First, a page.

Lectures

Staying (at Home) with Brain Fog: “Un-witting” Patient Activism

This article is part of the series:


Scene 1: It’s Sunday afternoon, around one o’clock, and a group of a dozen or so people log onto a video call from their apartments. Occasionally someone’s cat will walk into the frame, obscuring the camera, or a deliveryman will ring the buzzer, interrupting the flow of conversation. But mostly, what we see of each other are scenes of domestic

Lectures

The ‘truth’ about ALS: Reconciling bias, motives, and etiological gaps

This article is part of the series:

In February of 2019, I was giving a talk in New Haven, Connecticut. My paper was an overview of my research, titled “Is It a ‘White Disease’? ALS, Race, and Suffering in St. Louis, MO.” I closed with an ethnographic vignette from a key informant, Tyrell, whose brother had died from amyotrophic lateral sclerosis (ALS) three years prior, after being …

Lectures

Empty Beds and Mounting Deaths: COVID-19 and U.S. Healthcare’s Systemic Failures

This article is part of the series:

It was afternoon in early April and I was only two-thirds of the way through my 12-hour shift. Between checking on how one patient was breathing and whether another was ready for discharge, I paused at the edge of an open walkway conjoining three diamond-shaped towers. Taking a deep breath behind my face shield and two layers of masks, I …

Lectures

Enlisted Laborers of Public Health: overlaps in the work of soldiers in historical perspective

This article is part of the series:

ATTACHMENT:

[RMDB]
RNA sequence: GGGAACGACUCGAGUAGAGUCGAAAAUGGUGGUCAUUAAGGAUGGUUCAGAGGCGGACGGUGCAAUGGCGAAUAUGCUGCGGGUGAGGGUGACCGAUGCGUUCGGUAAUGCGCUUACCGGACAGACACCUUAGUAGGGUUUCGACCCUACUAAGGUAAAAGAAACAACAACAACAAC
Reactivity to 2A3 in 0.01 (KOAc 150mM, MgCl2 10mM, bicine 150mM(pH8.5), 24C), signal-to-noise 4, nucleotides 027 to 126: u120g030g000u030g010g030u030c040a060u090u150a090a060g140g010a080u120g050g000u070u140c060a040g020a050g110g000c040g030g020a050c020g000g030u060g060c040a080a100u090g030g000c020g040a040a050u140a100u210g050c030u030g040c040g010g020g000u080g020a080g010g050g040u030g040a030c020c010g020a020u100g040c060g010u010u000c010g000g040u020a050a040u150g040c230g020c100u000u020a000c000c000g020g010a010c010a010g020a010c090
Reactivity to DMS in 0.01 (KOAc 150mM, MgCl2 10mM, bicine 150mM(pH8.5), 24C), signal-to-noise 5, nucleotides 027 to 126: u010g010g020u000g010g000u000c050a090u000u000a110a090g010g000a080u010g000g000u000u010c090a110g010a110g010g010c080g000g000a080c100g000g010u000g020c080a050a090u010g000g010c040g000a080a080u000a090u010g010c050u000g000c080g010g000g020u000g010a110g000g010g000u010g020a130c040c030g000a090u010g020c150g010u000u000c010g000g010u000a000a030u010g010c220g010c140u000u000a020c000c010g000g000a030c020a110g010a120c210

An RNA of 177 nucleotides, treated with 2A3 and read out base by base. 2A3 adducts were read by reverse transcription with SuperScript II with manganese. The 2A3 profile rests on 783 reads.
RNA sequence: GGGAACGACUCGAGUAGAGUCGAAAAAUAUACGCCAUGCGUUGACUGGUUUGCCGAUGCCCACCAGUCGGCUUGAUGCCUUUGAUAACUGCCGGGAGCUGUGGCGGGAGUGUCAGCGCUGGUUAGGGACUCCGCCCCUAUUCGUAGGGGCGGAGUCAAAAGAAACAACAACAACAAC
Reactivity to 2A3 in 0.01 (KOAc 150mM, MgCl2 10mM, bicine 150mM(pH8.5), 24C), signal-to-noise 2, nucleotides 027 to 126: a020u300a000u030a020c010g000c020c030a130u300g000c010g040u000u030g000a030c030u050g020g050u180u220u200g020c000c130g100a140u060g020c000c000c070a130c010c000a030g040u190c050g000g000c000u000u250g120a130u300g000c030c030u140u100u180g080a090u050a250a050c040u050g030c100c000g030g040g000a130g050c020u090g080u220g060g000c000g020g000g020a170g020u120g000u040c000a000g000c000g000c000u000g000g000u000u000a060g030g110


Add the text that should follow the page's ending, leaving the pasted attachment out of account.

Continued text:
In April, a friend relayed her experience of getting a test for COVID-19 at a drive-through site at a university in Rhode Island, describing “dozens of camouflaged National Guard soldiers directing grim-faced drivers.” After more than 12 days of persistent fever and two conversations with her doctor, she reported as instructed, alone in her car, and held her ID up …

Lectures

On Vulnerability, Resilience, and Age: Older Americans Reflect on the Pandemic

This article is part of the series:

Every morning, Americans wake up to fresh news of the heavy toll the coronavirus pandemic is exerting upon vulnerable older people—from the likelihood of developing a more severe form of Covid-19, to the risks of isolation and mental health problems as they give up social contacts in order to stay safe. We read essays like the New York Times opinion

Lectures

“Out of options”: The implications of COVID-19 for hospitalized patients with cognitive impairment

This article is part of the series:

“How about a walk today?” I asked Mr. T each morning I arrived to the hospital, visiting him on my morning rounds. Mr T. grinned back at me from the edge of his bed beneath his bright red veteran’s baseball cap, a sharp contrast to the dull monotone hospital gown. “Oh you betcha, doc,” he smiled. Our daily stroll entailed …